John Carpenter explains that the studio wanted to change the aliens in They Live from capitalists to cannibals.
John Carpenter was an absolute master of science fiction and horror films in the 1970s and 1980s, writing and directing movies like Halloween, Escape From New York, and They Live. That third movie is a biting critique of unrestrained capitalism, but Carpenter said in a recent interview with Variety that the studio heads didn’t like this story. They wanted John Carpenter to change They Live’s aliens from capitalists to cannibals.
“Yeah, I got some notes. (Laughs) Yeah, which I ignored completely, but they didn’t want the aliens to be capitalists. They wanted to gut the whole movie. ‘Why don’t you make them cannibals from outer space?’ It was just ridiculous. But anyway, we did it and I got the movie I wanted to make.”John Carpenter on how the studio wanted to change They Live
Changing the capitalists to cannibals would completely undermine the anti-consumerist message of the movie, and highlight how simply accepting the status quo can potentially lead to disastrous consequences. Back in the 80s, when pro-corporate sentiment was at an all-time high, John Carpenter’s message in They Live fell on deaf ears. The film was widely critiqued for its message, though it managed to become a cult hit in the years since then.
The film, which stars “Rowdy” Roddy Piper, is an odd blend of horror, action, and humor. It’s also the source of the oft-repeated catchphrase about kicking a** and chewing bubblegum, but being all out of gum (though the original quote reversed the first two phrases.) While the film didn’t end up spawning multiple sequels like some of John Carpenter’s movies, They Live still holds a major place in pop culture.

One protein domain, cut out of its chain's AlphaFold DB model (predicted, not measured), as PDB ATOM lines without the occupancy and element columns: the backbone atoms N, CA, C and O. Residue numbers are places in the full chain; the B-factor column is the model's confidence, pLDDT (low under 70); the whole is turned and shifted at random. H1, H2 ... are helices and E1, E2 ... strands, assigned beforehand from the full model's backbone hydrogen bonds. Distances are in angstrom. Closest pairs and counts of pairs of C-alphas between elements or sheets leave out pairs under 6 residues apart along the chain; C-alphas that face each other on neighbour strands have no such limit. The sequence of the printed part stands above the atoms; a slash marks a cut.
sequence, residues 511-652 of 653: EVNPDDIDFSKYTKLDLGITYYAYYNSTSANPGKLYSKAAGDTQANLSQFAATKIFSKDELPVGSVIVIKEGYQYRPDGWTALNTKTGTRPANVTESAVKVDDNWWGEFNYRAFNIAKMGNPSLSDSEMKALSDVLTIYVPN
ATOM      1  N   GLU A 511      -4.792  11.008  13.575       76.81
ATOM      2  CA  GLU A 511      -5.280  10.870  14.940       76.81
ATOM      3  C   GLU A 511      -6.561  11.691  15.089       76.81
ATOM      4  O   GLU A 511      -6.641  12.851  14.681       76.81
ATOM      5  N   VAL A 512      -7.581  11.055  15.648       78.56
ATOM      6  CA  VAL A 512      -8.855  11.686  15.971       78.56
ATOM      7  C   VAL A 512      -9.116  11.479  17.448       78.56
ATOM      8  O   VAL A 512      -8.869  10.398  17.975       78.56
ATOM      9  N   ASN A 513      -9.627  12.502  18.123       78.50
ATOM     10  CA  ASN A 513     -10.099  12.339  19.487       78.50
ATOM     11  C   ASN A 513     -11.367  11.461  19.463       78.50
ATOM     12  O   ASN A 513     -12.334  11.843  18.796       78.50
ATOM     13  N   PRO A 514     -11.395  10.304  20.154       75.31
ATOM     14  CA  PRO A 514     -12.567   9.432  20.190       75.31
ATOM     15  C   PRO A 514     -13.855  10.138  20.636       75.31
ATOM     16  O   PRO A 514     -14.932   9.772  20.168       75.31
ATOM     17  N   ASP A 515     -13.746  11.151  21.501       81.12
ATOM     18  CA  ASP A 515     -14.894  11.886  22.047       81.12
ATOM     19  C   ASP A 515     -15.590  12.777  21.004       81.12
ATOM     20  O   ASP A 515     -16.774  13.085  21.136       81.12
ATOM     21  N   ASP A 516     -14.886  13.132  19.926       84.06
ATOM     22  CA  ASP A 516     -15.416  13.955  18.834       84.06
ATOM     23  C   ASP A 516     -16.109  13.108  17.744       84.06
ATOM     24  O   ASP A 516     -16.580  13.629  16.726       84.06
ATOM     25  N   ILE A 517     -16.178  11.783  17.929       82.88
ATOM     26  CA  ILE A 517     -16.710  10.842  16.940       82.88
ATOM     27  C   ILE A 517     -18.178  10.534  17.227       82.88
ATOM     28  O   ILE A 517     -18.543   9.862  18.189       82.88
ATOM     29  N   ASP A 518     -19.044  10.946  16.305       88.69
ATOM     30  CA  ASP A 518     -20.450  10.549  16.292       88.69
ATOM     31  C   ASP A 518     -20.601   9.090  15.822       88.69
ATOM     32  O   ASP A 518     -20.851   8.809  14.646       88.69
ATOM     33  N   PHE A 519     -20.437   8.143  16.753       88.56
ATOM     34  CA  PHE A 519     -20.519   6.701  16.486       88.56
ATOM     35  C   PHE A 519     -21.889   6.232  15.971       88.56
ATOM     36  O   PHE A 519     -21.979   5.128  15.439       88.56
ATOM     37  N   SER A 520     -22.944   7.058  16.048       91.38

Not many people know it, but John Carpenter based They Live on a short story by little-known author Ray Nelson. The story, titled Eight O’Clock in the Morning, is about a man who goes to a hypnotist show, and when the hypnotist told everyone to wake up, he “awoke all the way.” This allowed him to see non-human faces in the crowd, and to be aware of the subliminal messages implanted around the city.
In John Carpenter’s version of They Live, the story surrounds a pair of sunglasses that let the nameless protagonist see similar things as in the original short story. The protagonists of both stories decide to resort to violence in order to fight the control that the aliens have over the world. However, the original story does not have the same anti-capitalist message as the film.
The movie got a follow-up fan film titled They Still Live, released in 2017. It did not involve John Carpenter, though it credits him for creating the characters in They Live. Other than that, however, there has been no follow-up to the original film.
John Carpenter’s other creations besides They Live have had more enduring success. There have so far been thirteen Halloween films, including a quasi-reboot trilogy released from 2018 through 2022. Escape from New York received a sequel in 1996 called Escape from L.A., and there are rumors of a second sequel coming down the line.
Despite the current success of John Carpenter’s franchises, John Carpenter has not actually written or directed a film since 2001’s Ghosts of Mars. He does music for films instead. In the interview with Variety, Carpenter says that he’s happier that way since it lets him do a job, get paid, and go home.